McMurphy is a martyr because he does all he can to challenge the patients at the ward to find themselves. McMurphy helps the patients see that they are not robots by challenging Nurse Ratched power. During a conversation with some of the acutes, McMurphy bets them that he can make the nurse lose her temper within a week. McMurphy says, “I can get the best of that women - before the week’s up – without her getting the best of me?”(Kesey 73). McMurphy wants the patients to change their opinion about how weak they are and how strong the Big Nurse is.
Curley’s wife emerges as a relatively complex and interesting character. Although her purpose is rather simple in the book’s opening pages—she is the “tramp,” “tart”, and “bitch” that threatens to destroy male happiness and longevity—her appearances later in the novella become more complex. When she confronts Lennie, Candy, and Crooks in the stable, she admits to feeling a kind of shameless dissatisfaction with her life. Her vulnerability at this moment and later—when she admits to Lennie her dream of becoming a movie star—makes her utterly human and much more interesting than the stereotypical vixen in fancy red shoes. However, it also reinforces the novella’s grim worldview.
Nurse Ratchet vs. Mrs.Wermuth One of the main characters in the novel One Flew Over the Cuckoo’s Nest is Nurse Ratchet. Nurse Ratchet is a cruel person, she has a facade; she keeps herself so well hidden from her patients, she never fails to keep them in control and hold the reins. Nurse Ratchet can be greatly compared to principal Mrs. Wermuth. Mrs.Wermuth and Nurse Ratchet hold many similarities but hold some differences. Characterization and simile are two literary techniques that help aid comparing and contrasting the two people.
Knowing that his mother is the root of his stutter and insecurities, she scared him back into the obedient patient he was before McMurphy came to the ward. Those in the position of authorization and control shape the lives of everyone. They bring down those like McMurphy as soon as possible so that no one begins to share his opinions and ideas. Society literally puts you where ever they
In the end what really matters Truth or Love? The woman in "Story" is obsessive over her now somewhat distant lover. She know that her lover is busy but she still tries to call and see him. With his excuses and contradictions, and their arguement she's angry, it reminds her of her husband. The lady quickly change her emotions she wants to apologize to him.
Since the very beginning he challenges the system in many subtle ways, by demanding changes of the ward policies more in tune with his interest, such as watching the World Series or getting the toothpaste unlocked. Later on, he encourages gambling in the ward, attempts to lift the control panel, and even fights with the aides in order to save his colleague George from getting humiliated. This particular incident gives Nurse Rached the perfect excuse to punish him with electroshock therapy, that he could avoid by admitting he were wrong. Nevertheless, McMurphy is too stubborn to accept those terms, he sticks to his grounds, which is quite admirable, but pointless, as there is no real cause except a useless attempt to prove himself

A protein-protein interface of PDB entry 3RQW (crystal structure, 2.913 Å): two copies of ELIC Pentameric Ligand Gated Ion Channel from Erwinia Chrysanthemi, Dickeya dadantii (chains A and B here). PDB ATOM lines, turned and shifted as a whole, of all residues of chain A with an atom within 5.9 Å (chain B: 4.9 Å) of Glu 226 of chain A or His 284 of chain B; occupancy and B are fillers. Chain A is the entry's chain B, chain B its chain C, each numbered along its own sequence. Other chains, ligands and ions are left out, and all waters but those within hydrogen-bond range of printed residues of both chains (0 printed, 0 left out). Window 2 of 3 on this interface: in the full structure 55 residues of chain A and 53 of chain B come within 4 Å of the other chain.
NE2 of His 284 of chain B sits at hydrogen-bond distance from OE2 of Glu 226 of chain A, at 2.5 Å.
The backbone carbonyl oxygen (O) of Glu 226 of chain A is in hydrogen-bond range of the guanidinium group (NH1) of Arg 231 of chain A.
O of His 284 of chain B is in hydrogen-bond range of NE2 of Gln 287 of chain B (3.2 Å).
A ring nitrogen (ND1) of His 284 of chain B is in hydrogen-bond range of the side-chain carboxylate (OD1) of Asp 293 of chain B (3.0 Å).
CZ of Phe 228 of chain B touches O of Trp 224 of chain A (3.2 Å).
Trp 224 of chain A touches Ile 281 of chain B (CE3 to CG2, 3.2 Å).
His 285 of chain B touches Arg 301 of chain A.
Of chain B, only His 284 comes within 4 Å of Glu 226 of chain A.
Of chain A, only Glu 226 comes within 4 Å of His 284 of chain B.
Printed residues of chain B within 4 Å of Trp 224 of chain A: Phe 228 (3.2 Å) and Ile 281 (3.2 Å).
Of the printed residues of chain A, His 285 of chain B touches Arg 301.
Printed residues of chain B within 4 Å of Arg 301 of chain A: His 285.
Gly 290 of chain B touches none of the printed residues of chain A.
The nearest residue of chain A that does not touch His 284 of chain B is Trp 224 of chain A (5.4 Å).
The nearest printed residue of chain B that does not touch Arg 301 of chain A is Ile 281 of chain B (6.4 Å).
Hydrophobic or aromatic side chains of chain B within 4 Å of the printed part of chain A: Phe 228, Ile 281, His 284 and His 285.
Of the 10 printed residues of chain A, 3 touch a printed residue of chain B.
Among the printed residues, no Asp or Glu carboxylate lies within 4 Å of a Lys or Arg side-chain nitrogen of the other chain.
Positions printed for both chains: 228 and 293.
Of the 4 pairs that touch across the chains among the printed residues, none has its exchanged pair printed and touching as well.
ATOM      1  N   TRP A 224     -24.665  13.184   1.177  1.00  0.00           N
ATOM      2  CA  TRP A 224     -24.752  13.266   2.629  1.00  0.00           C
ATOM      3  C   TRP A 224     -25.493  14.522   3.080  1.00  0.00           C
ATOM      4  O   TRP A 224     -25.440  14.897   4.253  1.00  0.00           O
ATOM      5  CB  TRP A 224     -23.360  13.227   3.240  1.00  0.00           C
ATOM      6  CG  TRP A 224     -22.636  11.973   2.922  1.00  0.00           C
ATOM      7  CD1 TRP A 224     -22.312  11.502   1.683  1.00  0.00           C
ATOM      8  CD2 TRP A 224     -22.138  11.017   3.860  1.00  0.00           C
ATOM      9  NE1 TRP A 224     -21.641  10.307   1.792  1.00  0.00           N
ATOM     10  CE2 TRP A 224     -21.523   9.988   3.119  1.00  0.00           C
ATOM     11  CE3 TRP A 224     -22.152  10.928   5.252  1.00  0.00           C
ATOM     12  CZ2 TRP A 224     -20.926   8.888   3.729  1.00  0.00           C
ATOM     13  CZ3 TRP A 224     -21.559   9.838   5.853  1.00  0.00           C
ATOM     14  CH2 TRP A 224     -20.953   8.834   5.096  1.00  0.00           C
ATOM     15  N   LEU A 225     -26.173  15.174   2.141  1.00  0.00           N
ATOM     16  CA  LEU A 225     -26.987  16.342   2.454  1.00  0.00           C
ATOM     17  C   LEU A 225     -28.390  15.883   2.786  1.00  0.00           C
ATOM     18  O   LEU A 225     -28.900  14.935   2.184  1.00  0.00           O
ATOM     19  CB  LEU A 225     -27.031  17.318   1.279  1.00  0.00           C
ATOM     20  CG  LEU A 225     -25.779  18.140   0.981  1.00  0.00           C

The repression of women and the suspicions of a patriarchal society lead to rebellion and hysteria. Suppression prevents female character developing. Miller portrays women as weak, it seems that he uses his own view of women and presents it in the crucible. Hale shows authority over Abigail: ‘You can not evade me Abigail’ here he expresses his control and power, Hale puts pressure onto Abigail to tell the truth; is she lies he knows that she will be believe over him because of his male dominance. The use of ‘evade’ tells Abigail that he cannot be overcome and therefore she cannot overcome god like she has taken control of the Girls.
He suffers from hallucinations and severe delusions that clog his worldview. He fears most of all a thing he refers to as “the Combine,” a corporation type thing that controls everything in society and forces people to conform to the certain society norm. He pretends to be deaf and dumb, almost to make himself appear invisible, which was difficult being that he was 6’7’’. The hospital is run by a woman by the name of Nurse Ratched, the novel’s antagonist, who Chief refers to as “the Big Nurse.” She is a former army nurse and runs her ward with an iron fist.
One by one the dreams have to be reshaped, modified, suppressed and even given up. This novel exposes the mute transformation and disposed imprisonment of woman and it is only by the 'negation' of self that she acquires acceptability with in household. Though the novel ostensibly appears to be all woman- novel and dominated by them, yet, in fact it is the Man of the house whose wish is command and not even a single leaf can stir without his acquiescence. All the activities of the haveli women are goaded to keep the men of the haveli satisfied.In the haveli men are treated as if they are gods. Their slightest desire is taken as an order.
Walter’s anger and displeasurement finally comes out in Act I, Scene 1 when he says: "Who in the hell told you you had to be a doctor? If you so crazy 'bout messing 'round with sick people — then go be a nurse like other women — or just get married and be quiet." He showed that he didn’t care about Beneatha’s feelings at all when he said that, and I think that is the point when she really started to take action on what she believed in because she felt challenged, and that really motivated and drove her to become the woman that she has always wanted to be; a successful doctor. I think that the fact that Beneatha is an atheist has much to